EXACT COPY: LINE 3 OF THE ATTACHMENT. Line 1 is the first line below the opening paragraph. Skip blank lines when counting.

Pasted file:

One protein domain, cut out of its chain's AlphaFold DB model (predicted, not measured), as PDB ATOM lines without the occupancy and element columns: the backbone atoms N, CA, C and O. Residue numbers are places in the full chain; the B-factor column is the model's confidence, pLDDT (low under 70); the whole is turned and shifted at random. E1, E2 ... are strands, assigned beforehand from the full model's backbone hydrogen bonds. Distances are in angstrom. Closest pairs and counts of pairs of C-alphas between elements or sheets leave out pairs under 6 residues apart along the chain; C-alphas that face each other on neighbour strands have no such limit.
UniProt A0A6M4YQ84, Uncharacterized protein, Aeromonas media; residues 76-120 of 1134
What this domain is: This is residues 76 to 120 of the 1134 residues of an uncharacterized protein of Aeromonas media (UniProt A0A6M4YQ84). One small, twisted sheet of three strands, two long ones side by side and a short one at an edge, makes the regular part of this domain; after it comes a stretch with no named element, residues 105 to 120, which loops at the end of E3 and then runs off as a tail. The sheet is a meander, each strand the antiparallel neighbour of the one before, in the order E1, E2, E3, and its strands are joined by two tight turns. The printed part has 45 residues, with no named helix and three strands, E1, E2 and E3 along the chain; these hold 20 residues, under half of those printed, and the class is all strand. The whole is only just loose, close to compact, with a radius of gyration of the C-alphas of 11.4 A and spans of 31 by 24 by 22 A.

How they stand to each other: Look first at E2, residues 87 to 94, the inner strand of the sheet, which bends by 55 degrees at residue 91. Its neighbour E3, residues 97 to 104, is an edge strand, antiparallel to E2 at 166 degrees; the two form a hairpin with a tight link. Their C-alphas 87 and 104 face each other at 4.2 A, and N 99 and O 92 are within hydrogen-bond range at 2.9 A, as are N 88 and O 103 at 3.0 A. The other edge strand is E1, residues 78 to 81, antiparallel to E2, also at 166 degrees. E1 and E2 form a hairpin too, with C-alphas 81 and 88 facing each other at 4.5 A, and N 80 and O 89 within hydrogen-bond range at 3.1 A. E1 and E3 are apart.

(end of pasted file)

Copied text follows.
How they stand to each other: Look first at E2, residues 87 to 94, the inner strand of the sheet, which bends by 55 degrees at residue 91. Its neighbour E3, residues 97 to 104, is an edge strand, antiparallel to E2 at 166 degrees; the two form a hairpin with a tight link. Their C-alphas 87 and 104 face each other at 4.2 A, and N 99 and O 92 are within hydrogen-bond range at 2.9 A, as are N 88 and O 103 at 3.0 A. The other edge strand is E1, residues 78 to 81, antiparallel to E2, also at 166 degrees. E1 and E2 form a hairpin too, with C-alphas 81 and 88 facing each other at 4.5 A, and N 80 and O 89 within hydrogen-bond range at 3.1 A. E1 and E3 are apart.